How do connected lawyers accelerate the bankruptcy process? The most likely explanation is connected lawyers’ knowledge of a judge’s preferences. Judges are extremely busy, and must devote enormous effort to keep straight all the facts and legal nuance under consideration. Connected lawyers are plausibly more familiar with the assigned judge’s preferences and expectations as well as the cases, legal precedents, and statutes that the judge will rely on. They can exploit this knowledge to help the “light shine through.” Idiosyncrasies across judges and their preferences imply that lawyers’ experience with other judges may not be as useful as a connection to the assigned judge and that there is likely no one “magic bullet” used by all connected lawyers. That is, lawyers’ knowledge of judges’ preferences are largely non-transferrable. These findings have implications for the design of bankruptcy institutions, where institutions that lead to lawyers’ increased awareness of a judge’s preferences could produce efficiency gains.

The full article is available here.

Practice Makes Perfect: Judge Experience and Bankruptcy Outcomes

By Benjamin Charles Iverson (Brigham Young University), Joshua Madsen (University of Minnesota, Twin Cities, Carlson School of Management), Wei Wang (Queen’s School of Business), and Qiping Xu (University of Notre Dame, Department of Finance).

Prior studies document the influence of bankruptcy judges’ discretion on restructuring outcomes, yet we know little about how judicial experience affects the bankruptcy process. We study how the accumulation of job-specific human capital influences judges’ efficiency in handling large corporate bankruptcy filings, using 1,310 Chapter 11 filings by large U.S. public firms overseen by 309 unique bankruptcy judges in 75 bankruptcy courts between 1980 and 2012.

Using random assignment of judges to cases for empirical identification, we show that cases assigned to a judge with twice as much time on the bench realize a 5.5% decrease in time spent in reorganization. This reduced time in court translates into savings of approximately $2 million in legal fees alone for a typical case in our sample. Judges’ time on the bench is associated with higher probability of emergence but not higher recidivism. The combined evidence suggests that more experienced judges are overall more efficient. We also find that it takes up to four years for a new judge to become efficient and that judges who see a higher volume of business filings and a greater diversity of cases by size and industry early in their tenure become efficient faster than those who don’t. We find little evidence that judges’ general experience and personal attributes consistently affect case outcomes.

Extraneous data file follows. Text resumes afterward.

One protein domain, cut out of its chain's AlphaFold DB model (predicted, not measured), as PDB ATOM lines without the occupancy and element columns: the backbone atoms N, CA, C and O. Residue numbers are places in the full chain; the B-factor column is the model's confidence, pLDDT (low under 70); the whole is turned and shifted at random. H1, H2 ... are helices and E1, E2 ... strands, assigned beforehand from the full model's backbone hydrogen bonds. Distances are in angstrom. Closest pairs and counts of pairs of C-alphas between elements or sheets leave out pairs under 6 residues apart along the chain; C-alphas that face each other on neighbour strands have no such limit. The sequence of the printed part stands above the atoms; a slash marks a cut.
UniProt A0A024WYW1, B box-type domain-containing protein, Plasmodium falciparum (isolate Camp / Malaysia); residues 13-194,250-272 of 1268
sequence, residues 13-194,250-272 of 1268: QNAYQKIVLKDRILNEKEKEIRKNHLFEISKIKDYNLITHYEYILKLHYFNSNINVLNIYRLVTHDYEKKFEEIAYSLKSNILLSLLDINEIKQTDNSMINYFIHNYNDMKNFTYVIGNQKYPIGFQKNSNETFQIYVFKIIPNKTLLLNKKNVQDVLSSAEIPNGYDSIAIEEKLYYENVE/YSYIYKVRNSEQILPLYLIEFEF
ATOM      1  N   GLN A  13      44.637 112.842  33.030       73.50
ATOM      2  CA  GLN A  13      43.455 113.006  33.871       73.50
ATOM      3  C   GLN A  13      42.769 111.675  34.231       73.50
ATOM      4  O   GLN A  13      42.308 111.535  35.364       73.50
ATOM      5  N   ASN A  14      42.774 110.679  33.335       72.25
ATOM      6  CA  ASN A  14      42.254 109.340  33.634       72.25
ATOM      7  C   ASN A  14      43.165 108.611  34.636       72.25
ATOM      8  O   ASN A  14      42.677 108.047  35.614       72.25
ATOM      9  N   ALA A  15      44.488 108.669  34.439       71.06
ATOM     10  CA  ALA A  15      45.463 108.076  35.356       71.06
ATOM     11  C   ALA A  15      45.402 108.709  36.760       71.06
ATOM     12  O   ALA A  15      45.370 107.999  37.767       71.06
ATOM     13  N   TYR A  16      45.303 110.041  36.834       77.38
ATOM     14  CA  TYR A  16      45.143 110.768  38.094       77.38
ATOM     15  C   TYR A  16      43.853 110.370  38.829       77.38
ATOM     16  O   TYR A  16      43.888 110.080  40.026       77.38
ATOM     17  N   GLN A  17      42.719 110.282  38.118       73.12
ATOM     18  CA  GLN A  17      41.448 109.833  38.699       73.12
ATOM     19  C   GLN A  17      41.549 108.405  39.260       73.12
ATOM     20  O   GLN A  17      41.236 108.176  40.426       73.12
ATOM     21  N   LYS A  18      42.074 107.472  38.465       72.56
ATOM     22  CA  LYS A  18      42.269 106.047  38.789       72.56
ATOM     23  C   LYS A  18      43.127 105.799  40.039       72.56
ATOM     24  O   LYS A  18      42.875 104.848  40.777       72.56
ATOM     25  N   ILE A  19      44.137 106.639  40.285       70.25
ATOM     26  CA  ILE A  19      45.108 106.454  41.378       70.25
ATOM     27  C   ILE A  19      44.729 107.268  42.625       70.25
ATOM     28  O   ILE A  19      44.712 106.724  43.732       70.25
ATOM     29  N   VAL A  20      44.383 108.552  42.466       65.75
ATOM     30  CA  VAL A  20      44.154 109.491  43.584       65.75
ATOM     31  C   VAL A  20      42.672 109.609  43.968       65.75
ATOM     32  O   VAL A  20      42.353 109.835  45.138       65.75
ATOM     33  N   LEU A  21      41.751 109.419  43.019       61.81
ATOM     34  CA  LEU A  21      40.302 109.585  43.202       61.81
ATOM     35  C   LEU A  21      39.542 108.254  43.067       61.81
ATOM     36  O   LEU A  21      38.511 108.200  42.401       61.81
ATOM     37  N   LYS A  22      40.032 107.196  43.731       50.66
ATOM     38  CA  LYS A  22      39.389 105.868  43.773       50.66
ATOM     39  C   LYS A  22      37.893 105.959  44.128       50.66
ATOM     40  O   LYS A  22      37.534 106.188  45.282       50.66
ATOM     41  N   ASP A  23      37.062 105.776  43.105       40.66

Our analyses highlight a potential benefit of allowing firms to file in courts with more experienced judges. Restricting this flexibility (e.g., through the proposed Bankruptcy Venue Reform Act of 2017) may impose a cost on firms by forcing them to file in courts with less experienced judges.

The full article is available here.

The Roundtable has previously posted on potential Bankruptcy venue reforms, including a summary of the Bankruptcy Venue Reform Act of 2018 introduced by Senators John Cornyn, R-TX, and Elizabeth Warren, D-MA. For a critique of current venue rules—and a possible solution—see Prof. Lynn LoPucki, “Venue Reform Can Save Companies.” For a defense of the current system, see the Roundtable’s summary of the Wall Street Journal’s “Examiners” Panel on venue reform.